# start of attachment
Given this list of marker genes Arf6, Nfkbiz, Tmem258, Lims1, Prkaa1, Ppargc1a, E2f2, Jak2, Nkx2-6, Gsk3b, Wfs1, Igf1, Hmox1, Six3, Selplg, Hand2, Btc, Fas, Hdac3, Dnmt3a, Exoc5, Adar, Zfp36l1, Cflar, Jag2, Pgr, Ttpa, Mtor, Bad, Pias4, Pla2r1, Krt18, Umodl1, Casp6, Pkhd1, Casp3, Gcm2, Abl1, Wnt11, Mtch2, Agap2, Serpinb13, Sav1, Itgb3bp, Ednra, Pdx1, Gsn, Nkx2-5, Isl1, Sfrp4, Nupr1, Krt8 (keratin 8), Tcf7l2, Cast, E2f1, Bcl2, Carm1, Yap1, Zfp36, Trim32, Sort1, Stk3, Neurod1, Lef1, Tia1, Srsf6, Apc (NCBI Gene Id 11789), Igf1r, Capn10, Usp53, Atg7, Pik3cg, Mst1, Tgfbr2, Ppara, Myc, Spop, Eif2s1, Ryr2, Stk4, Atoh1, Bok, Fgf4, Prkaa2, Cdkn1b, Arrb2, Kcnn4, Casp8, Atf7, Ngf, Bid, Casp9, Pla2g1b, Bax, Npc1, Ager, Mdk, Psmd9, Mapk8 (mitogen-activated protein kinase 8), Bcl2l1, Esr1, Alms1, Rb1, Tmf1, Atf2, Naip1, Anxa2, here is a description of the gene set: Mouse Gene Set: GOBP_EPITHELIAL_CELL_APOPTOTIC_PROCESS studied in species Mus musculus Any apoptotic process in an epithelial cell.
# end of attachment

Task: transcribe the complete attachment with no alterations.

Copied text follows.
Given this list of marker genes Arf6, Nfkbiz, Tmem258, Lims1, Prkaa1, Ppargc1a, E2f2, Jak2, Nkx2-6, Gsk3b, Wfs1, Igf1, Hmox1, Six3, Selplg, Hand2, Btc, Fas, Hdac3, Dnmt3a, Exoc5, Adar, Zfp36l1, Cflar, Jag2, Pgr, Ttpa, Mtor, Bad, Pias4, Pla2r1, Krt18, Umodl1, Casp6, Pkhd1, Casp3, Gcm2, Abl1, Wnt11, Mtch2, Agap2, Serpinb13, Sav1, Itgb3bp, Ednra, Pdx1, Gsn, Nkx2-5, Isl1, Sfrp4, Nupr1, Krt8 (keratin 8), Tcf7l2, Cast, E2f1, Bcl2, Carm1, Yap1, Zfp36, Trim32, Sort1, Stk3, Neurod1, Lef1, Tia1, Srsf6, Apc (NCBI Gene Id 11789), Igf1r, Capn10, Usp53, Atg7, Pik3cg, Mst1, Tgfbr2, Ppara, Myc, Spop, Eif2s1, Ryr2, Stk4, Atoh1, Bok, Fgf4, Prkaa2, Cdkn1b, Arrb2, Kcnn4, Casp8, Atf7, Ngf, Bid, Casp9, Pla2g1b, Bax, Npc1, Ager, Mdk, Psmd9, Mapk8 (mitogen-activated protein kinase 8), Bcl2l1, Esr1, Alms1, Rb1, Tmf1, Atf2, Naip1, Anxa2, here is a description of the gene set: Mouse Gene Set: GOBP_EPITHELIAL_CELL_APOPTOTIC_PROCESS studied in species Mus musculus Any apoptotic process in an epithelial cell.